The next major development was in Dovercourt Road. Messrs Williams offered to 'erect on the land within six years 62 semi detached houses in accordance with plans to be submitted to and approved by the Governors and to cost not less than £450 each house'. The name Dovercourt Road, which has no local connections, was put forward by the builder to the LCC without consultation with the Governors as the Estate had forgotten to include a clause in the agreement requiring them to do so.
Messrs Williams were clearly very customer focused and had carried out some market research on what their future tenants might want, particularly with regard to kitchens. The Estate's Surveyor reported 'After exhaustive enquiries of the tenants of other houses of similar size, erected by them on the Estate, Messrs Williams find that the ordinary kitchen is to a great extent a wasted room. All the cooking is done on the gas stove and that a separate wash house is most desirable. Many of the replies (to the survey) pointed out that, as no servant was now kept, the new arrangement would be of great advantage to the mistress of the house, who, in these cases, did all the cooking'.
By January 1909 Messrs Williams had further changes in mind, the removal of a separate tradesman's entrance. This was too much for the Estate's Surveyor who advised 'I think it is important that, even in such small houses as these, the main entrance to the street should not be used by tradesmen, street hawkers etc.for the entrance of stores and fuel, or for carrying out dust and refuse. As the front doors of each pairs of houses are adjacent, the use of one of them for carrying in and out of coal dust might be distinctly objectionable to the occupant of the neighbouring house'.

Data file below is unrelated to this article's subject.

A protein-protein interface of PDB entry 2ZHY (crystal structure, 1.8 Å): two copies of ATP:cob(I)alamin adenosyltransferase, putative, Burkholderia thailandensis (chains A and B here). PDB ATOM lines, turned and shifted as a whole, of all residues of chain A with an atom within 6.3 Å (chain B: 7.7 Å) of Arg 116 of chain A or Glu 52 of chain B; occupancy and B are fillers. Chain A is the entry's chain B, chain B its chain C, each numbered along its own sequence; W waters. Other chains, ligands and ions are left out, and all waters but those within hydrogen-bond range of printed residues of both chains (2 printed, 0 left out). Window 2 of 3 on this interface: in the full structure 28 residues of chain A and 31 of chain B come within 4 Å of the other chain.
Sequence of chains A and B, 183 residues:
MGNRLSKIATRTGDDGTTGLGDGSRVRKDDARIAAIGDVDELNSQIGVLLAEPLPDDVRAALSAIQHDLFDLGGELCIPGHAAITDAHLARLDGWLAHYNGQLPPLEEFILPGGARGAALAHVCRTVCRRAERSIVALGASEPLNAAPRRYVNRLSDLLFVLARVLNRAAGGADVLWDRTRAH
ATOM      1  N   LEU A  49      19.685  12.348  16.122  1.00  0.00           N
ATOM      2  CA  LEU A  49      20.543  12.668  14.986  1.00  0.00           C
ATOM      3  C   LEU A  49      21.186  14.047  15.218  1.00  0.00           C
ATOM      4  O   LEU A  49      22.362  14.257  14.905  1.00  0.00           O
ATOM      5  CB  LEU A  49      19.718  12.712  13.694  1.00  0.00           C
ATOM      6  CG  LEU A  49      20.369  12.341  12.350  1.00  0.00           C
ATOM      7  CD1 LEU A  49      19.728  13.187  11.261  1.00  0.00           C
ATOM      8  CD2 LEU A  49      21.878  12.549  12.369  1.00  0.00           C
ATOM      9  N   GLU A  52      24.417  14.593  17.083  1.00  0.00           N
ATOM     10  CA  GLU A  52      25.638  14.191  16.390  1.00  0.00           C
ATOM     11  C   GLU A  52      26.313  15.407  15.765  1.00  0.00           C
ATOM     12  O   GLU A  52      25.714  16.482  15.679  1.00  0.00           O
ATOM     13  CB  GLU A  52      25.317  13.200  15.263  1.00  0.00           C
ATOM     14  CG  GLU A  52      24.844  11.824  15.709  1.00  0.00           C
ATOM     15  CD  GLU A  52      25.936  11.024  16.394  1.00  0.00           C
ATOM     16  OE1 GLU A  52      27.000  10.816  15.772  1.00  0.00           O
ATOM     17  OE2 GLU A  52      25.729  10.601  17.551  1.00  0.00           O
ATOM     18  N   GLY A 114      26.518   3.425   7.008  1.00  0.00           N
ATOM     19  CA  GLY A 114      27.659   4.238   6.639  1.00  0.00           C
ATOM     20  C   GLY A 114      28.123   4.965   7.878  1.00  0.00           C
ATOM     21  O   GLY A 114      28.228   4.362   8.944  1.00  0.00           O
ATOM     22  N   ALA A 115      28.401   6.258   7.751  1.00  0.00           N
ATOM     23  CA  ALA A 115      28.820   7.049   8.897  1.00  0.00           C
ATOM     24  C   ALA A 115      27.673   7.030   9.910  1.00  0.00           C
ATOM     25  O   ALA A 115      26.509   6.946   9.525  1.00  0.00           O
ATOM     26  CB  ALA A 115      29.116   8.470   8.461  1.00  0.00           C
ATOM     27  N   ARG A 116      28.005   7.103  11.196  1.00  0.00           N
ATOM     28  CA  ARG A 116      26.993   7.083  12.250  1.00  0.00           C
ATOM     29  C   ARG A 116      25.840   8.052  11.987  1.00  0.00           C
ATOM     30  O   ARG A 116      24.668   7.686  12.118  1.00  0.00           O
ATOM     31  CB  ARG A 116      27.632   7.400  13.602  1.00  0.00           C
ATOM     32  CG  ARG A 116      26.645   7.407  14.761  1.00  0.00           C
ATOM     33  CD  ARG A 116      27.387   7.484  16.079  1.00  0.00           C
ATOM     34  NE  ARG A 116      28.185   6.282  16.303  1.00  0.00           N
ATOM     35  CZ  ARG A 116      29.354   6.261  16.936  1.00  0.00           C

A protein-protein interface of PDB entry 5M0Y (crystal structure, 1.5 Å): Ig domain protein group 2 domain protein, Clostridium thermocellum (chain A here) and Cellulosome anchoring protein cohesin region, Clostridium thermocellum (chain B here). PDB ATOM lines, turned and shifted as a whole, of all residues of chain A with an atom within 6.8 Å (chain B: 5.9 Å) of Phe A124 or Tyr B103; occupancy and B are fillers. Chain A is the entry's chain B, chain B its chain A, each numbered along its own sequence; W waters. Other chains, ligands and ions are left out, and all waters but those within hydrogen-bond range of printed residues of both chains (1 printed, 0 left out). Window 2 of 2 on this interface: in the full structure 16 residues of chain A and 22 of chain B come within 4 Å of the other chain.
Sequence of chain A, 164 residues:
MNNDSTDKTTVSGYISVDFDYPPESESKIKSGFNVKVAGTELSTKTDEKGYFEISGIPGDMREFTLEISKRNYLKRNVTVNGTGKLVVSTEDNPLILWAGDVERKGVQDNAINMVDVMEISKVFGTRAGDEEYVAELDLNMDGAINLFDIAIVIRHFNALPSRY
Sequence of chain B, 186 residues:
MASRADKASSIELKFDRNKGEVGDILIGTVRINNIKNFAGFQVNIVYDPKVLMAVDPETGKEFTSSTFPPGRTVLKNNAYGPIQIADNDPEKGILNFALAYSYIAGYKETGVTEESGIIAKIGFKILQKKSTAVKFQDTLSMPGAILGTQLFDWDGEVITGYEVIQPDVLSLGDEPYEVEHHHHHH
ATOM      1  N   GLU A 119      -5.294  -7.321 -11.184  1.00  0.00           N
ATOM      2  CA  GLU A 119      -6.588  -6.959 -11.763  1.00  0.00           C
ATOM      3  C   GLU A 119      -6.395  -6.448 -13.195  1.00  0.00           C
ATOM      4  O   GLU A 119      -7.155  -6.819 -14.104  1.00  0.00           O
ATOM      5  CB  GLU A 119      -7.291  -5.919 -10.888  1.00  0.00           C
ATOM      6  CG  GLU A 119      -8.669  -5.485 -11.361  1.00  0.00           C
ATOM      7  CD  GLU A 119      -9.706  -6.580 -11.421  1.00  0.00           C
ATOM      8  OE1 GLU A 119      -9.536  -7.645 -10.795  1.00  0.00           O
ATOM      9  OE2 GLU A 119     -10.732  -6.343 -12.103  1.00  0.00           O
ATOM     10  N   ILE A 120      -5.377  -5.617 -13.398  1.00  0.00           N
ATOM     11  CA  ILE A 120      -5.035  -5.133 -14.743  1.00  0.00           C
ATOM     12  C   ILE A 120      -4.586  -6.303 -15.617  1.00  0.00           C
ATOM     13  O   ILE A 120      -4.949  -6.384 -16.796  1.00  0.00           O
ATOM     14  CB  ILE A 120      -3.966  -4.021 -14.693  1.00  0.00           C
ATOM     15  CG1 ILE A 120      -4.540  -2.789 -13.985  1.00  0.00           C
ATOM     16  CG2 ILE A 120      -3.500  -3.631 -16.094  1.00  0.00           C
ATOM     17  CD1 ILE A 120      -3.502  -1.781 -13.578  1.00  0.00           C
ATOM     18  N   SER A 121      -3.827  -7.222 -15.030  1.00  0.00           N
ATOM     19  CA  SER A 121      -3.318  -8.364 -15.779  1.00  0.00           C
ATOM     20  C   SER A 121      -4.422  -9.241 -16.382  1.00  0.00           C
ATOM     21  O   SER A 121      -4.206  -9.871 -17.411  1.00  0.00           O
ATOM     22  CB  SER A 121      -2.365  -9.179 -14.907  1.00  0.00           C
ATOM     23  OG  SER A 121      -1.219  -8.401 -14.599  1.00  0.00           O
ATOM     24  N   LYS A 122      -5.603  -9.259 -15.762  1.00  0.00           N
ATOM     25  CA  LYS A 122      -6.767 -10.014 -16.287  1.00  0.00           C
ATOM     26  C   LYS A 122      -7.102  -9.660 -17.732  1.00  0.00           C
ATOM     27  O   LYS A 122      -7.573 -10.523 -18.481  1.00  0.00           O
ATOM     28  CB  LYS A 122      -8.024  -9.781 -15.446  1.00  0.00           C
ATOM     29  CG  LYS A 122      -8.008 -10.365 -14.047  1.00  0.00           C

The Governors saw Court Lane as the prime road in this area and restricted the sale of sites to individuals who would build detached houses. The first site sold was 128 Court Lane, on the corner of the northern entrance to the park. Mr Barry, the Estate Architect, argued over the design and, in the end, sketched something himself. However, there was very little interest in the sites from other wealthy individuals and, by 1906, the Estate were negotiating with their favourite builder, Mr Bendall, to develop Court Lane Gardens.
The houses were initially approved in February 1907. The bigger houses were valued at £591 and the smaller £534. However, just before construction started, the Estate's Surveyor suggested that the houses be pushed back behind the three rows of trees on the front of the site and a new road formed to give access. Mr Bendall was not happy and he wrote to the Estate saying that 'he himself is a lover of tree, but he finds that the majority of persons who offer to take houses of the class he is building have a strong objection to trees in front of them and frequently ask for their removal. Many owners complain of the constant expense of clearing leaves from gutters and also damage to the properties from the overflowing of gutters' The Estate maintained their position but agreed to fund and maintain the new road themselves. They also allowed larger houses to be built with a sale value of £850. The final plans were agreed in April 1908 and work was complete by 1911.